By Dave Abbott
Northern Wrecks Tour
Lightly brushing either side of the narrow steel passageway, cocooned in comfortable darkness and with an eerie green glow up ahead of me from the next porthole to the outside world I was enjoying the sensation of drifting through the bowels of a ship in a place ships werenât designed to be – at the bottom of the sea!
I was exploring my local wreck the HMNZ Waikato, but here in the north-east of New Zealand we are fortunate in having a variety of easily accessible and world-class wreck dives within a relatively small region stretching from Tauranga in the Bay of Plenty up to Matauri Bay in the north.
Within this area there are five shipwrecks for the keen diver to explore close to the coast and within recreational dive limits, and for the experienced technical diver, a sixth wreck at triple the recreational depth limit! Here is a quick guide to diving these artificial reefs starting from the furthest north and moving south. There are other wrecks within the region outlined, but these are the best and most accessible!
Rainbow Warrior – âJewel of the Northâ
A shipwreck with special appeal, boasting a compelling story prior to its sinking that has become part of New Zealandâs history. Sabotaged by French agents in 1985 the ensuing bomb blast resulted in the death of one crew member and the arrest and deportation of the French agents involved. Three years later the Warrior was sunk off Motutapere Island in the Cavalli group near Matauri Bay, and is now a mecca for divers.
Two of us recently had an awesome dive on this wreck and upon reaching the hull were blown away by the profusion of colour; layer upon layer of multi-coloured jewel anemones â from fluro pink and purple to more subtle shades; clusters of bright yellow zoanthids, spiky white Solendaria trees festooned with pink Jasonâs nudibranchs, soft corals in pastel hues of mauve, pink and orange – a smorgasbord of encrusting life that transforms this steel structure into a beautiful living reef. Luxuriant kelp forest covers the upper decks patrolled by red moki, snapper, leatherjackets and the occasional John dory, while on the clean sand around the base of the wreck goatfish forage like small animated vacuum cleaners. It is still possible to penetrate the wreck, and inside the hull countless bigeye swirl aimlessly, waiting for night to fall before spreading out into open water. Nudibranchs abound on every surface, trevally schools breeze through at frequent intervals and hungry kingfish regularly patrol looking for baitfish to bomb; -the Warrior definitely deserves its iconic reputation and is a âmust-seeâ for any diver visiting the far north!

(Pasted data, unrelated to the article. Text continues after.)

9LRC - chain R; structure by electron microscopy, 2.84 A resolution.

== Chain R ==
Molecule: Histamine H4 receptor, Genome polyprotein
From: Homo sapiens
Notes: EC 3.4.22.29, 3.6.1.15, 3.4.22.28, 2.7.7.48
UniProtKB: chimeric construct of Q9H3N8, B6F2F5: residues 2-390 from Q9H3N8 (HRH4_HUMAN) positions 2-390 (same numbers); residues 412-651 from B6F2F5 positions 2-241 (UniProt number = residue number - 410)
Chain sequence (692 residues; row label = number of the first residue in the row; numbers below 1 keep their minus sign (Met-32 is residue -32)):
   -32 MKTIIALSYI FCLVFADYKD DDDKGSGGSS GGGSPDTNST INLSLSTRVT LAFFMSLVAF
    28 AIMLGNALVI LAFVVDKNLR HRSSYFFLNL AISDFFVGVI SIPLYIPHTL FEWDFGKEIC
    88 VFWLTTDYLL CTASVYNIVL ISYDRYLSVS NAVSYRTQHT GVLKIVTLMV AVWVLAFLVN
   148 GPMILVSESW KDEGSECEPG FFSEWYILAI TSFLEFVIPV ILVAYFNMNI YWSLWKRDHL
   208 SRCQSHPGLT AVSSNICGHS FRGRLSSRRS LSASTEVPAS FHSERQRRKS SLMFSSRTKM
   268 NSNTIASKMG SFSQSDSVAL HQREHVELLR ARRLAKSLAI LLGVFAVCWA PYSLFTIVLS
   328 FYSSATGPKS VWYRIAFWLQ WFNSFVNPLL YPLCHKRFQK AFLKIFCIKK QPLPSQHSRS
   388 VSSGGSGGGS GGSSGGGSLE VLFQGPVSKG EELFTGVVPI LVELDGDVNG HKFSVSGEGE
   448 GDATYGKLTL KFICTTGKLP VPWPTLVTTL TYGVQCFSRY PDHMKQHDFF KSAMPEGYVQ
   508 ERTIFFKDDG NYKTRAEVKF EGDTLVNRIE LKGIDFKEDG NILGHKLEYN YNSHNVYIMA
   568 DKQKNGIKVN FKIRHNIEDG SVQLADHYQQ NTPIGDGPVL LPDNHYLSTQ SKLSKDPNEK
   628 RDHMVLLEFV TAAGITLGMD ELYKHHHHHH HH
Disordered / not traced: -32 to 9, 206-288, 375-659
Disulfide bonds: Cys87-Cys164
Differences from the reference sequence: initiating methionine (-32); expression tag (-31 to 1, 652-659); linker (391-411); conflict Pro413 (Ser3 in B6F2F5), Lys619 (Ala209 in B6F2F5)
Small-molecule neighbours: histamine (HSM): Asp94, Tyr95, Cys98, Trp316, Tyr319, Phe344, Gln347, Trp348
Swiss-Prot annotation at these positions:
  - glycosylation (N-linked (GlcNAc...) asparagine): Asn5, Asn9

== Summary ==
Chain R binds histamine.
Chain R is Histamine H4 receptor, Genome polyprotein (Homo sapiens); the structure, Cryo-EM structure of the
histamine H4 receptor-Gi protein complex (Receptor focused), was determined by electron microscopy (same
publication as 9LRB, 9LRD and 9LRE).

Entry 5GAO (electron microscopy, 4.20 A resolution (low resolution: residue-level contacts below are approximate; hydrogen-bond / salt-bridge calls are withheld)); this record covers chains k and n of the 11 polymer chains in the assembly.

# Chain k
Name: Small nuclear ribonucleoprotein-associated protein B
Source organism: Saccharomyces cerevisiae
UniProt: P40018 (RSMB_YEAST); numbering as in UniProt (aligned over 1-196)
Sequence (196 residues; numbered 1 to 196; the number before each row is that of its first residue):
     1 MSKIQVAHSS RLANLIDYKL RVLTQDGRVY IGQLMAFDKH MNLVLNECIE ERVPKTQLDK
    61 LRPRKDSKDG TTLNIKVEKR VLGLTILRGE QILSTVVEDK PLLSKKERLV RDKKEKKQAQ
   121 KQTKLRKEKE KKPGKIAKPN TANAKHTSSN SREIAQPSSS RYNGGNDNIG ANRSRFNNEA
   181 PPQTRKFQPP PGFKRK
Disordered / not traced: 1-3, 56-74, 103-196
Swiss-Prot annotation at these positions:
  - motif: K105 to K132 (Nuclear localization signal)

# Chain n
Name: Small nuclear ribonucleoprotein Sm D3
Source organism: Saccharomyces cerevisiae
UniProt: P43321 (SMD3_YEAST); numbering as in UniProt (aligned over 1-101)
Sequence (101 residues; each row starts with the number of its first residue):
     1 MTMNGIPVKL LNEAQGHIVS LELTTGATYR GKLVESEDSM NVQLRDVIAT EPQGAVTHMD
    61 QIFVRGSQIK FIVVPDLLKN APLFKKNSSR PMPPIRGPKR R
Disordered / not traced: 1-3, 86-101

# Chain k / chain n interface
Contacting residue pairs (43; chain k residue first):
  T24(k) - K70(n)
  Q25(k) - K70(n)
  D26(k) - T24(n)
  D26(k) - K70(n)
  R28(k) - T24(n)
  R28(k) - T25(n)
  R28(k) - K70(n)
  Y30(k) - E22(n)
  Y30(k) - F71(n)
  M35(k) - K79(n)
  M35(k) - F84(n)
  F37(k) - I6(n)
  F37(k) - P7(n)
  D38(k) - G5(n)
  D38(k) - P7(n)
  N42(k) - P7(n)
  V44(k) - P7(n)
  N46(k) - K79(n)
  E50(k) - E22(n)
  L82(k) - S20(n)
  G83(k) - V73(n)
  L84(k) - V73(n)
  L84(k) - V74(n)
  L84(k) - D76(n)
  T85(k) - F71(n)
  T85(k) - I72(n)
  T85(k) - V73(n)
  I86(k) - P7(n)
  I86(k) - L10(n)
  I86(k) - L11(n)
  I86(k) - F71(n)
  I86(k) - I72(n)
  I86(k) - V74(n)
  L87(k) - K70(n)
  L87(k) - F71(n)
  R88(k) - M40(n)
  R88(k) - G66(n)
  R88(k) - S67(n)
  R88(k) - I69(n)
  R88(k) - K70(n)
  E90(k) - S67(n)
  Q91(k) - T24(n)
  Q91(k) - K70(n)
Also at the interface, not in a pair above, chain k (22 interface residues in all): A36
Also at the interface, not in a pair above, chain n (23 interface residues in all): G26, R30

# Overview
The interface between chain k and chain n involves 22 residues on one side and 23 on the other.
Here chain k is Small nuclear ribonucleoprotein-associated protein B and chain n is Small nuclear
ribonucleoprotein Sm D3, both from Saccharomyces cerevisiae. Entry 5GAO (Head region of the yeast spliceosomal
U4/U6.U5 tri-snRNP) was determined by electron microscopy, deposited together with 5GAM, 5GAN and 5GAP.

Dive details: the Warrior is 18m on the top deck and 25m on the sand at the bottom of the hull so a good long dive is possible. There is only one ascent/descent line on the wreck; down to a mooring block just off the stern.
The Tui was sunk in February 1999 as an âartificial reefâ for divers, less than a kilometre off the Northland coast and only a few minutes by boat from the Tutukaka Harbour. A minesweeper built in the 1960s, this 63m/1000 tonne vessel sits in 32m on her port side and is a great dive for the wreckie into fish life. After five years and several big easterly storms the aft section of the wreck is now quite broken up, although the front of the hull is still relatively intact. Twenty metres to the port side the wreckage of the funnel and bridge make an interesting swimthrough, and penetration is still possible into the main hull; however care is required as there is a lot of twisted debris to snag gear on. The hull is chock-a-bloc with bigeyes, and the shadowy parts of the wreck are home to schools of golden snapper, while sweep, John dory, and red moki roam the upper decks. Purple jewel anemones encrust the port-side rails and Jasonâs nudibranchs can often be seen grazing on the small Solendaria trees growing on the hull. More jewel anemones form a thick mauve cushion around the line, making even the trip back to the surface a colourful experience!
The top of the Tui (starboard side of hull) is around 25m and the deepest point 32-33m, so this is a deepish and relatively short dive. There are two lines on the wreck; at the bow and stern.
Built in the 1960s the Waikato is a Leander class frigate, and at 113m is nearly twice as long as the Tui, but only a metre wider. When operational she could drag an impressive top speed of 30 knots from her 30,000 hp twin steam turbines, not bad for such a large vessel!
She was sunk in November 2000 by Tutukaka Coast promotions in 28m of water off the Ngunguru coast, only a 10-minute boat trip from Tutukaka and 30-minutes south of the Tui. One of the best penetration wreck dives in New Zealand, there is good access to most of the five decks through the many holes cut into the hull, unhindered passageways and plenty of rooms to explore. Some areas like the engine room are very cluttered and are advanced penetrations only, but there are also several uncomplicated swim-throughs like the bridge and helicopter hangar.
The front of the Waikato has become separated from the aft section and the two âhalvesâ now lie about 20m apart, allowing divers to look right into all the decks
One propeller still remains (starboard side), two huge 4.5 inch guns dominate the front deck and on the back deck the helicopter hangar makes a good starting point for your dive, (unfortunately the chopper wasnât sunk with the wreck!).